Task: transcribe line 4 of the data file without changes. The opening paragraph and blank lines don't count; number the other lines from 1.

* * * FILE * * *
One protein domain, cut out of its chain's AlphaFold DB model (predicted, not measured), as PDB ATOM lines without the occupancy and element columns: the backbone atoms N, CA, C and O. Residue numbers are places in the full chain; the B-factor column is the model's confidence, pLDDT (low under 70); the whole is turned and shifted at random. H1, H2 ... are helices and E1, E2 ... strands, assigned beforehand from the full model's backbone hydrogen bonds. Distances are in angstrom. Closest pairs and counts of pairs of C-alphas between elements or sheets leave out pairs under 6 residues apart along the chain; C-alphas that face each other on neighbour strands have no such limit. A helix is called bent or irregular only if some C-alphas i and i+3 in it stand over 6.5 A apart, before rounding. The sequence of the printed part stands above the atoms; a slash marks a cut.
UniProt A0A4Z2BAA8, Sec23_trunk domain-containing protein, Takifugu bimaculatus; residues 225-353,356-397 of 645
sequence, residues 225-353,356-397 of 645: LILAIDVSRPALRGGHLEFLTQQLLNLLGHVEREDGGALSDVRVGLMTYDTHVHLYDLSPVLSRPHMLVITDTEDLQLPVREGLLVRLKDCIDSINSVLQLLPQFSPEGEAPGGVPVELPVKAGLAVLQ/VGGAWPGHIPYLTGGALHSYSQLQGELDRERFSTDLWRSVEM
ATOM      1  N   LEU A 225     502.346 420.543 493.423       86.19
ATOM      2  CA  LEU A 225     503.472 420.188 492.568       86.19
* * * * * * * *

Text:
ATOM      2  CA  LEU A 225     503.472 420.188 492.568       86.19